Updated Estoppels can be requested the same way the original order was placed.
Association Documents generally consist of the Declarations of Covenants, Conditions & Restrictions (also know as the CC&R’s), By-Laws, Articles of Incorporation, and Rules & Regulations.
Please send an email to [email protected] requesting the Documents. Be sure to include your Association name or Property Address. Also, these Documents can be obtained through your Association website, if applicable.
Accounting & Billing
The system automatically generated a coupon for every homeowner regardless of their balance. This is your notice that your account will be charged for the amount of the assessments on the date printed on the coupons.
Please make all checks payable to your Association and not to New Gauge Property Management.
No, usually your escrow account includes the taxes and insurance. The payments for the Homeowner Association are separate. Please check with your mortgage company to verify this.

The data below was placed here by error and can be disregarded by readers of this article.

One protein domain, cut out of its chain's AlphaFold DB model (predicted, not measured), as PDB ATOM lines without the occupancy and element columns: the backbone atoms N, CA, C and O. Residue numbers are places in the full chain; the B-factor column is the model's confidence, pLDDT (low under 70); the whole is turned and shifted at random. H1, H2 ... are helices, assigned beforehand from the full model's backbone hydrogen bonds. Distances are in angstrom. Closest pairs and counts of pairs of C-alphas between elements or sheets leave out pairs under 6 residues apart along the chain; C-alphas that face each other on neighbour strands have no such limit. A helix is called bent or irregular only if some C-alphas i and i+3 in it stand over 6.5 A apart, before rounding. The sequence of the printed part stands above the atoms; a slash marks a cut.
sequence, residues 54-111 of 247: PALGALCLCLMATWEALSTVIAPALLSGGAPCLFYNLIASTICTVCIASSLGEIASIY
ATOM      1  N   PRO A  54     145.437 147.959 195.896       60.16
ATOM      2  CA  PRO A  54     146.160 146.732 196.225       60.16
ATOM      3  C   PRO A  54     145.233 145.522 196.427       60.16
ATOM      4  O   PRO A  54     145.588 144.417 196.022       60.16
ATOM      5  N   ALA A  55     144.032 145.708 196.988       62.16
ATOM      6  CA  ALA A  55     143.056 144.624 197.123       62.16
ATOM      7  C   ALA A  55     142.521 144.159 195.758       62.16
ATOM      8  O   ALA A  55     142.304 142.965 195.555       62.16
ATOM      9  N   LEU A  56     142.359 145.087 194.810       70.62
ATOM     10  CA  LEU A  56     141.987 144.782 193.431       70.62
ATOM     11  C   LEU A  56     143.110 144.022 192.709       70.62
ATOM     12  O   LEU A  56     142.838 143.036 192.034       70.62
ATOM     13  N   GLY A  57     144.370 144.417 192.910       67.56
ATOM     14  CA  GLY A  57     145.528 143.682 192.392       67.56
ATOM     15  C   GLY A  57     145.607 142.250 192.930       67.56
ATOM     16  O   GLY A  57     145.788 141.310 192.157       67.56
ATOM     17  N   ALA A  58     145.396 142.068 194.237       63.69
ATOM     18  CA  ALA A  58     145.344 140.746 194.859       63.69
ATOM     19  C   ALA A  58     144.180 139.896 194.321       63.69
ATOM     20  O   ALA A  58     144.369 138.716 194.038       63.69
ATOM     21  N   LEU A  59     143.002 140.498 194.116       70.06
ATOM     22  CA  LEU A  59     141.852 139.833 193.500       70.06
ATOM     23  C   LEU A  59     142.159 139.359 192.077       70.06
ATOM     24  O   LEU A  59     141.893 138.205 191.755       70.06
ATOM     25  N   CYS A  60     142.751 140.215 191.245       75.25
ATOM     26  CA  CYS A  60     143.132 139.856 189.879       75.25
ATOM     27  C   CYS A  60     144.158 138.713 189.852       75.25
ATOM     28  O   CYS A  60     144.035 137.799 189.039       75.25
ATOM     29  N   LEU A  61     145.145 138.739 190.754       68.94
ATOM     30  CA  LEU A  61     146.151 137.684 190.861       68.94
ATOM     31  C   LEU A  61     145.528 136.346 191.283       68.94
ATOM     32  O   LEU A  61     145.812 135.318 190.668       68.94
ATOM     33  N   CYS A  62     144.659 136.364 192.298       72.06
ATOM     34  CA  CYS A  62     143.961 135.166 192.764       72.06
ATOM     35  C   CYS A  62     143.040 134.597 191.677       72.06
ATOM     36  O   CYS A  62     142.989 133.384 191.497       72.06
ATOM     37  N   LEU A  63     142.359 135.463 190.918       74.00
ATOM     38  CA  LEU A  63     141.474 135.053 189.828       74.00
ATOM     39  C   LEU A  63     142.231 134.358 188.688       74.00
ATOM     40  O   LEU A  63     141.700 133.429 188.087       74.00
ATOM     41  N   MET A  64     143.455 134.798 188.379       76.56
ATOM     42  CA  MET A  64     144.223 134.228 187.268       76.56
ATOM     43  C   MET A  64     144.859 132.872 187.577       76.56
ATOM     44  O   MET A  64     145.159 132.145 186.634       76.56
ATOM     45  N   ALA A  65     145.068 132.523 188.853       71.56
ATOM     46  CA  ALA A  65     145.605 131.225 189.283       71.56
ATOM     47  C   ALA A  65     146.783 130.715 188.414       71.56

Sure, you can pay your dues in advance. Your payments will be on the prepaid balance and they will be reduced every time the assessments are charged.
- Guests will pull up to the keypad at the front gate and search the directory for your name.
- They will see a 3 digit number (not your phone number) next to your name on the display and enter it on the keypad.
- The gate computer will dial the phone number you have provided at the time of the request and connect you to the guest at the gate.
- Press “9” on your local cell or home phone to allow the guest to enter.
- If you do not wish to allow access, just hang up.
General Community Questions
A set of rules or guidelines regarding the operation of a non-profit corporation such as a Board. Bylaws generally set forth definitions of offices and committees involved with the Board of Directors. They can include voting rights, meetings, notices, and other areas involved with the successful operation of the Association.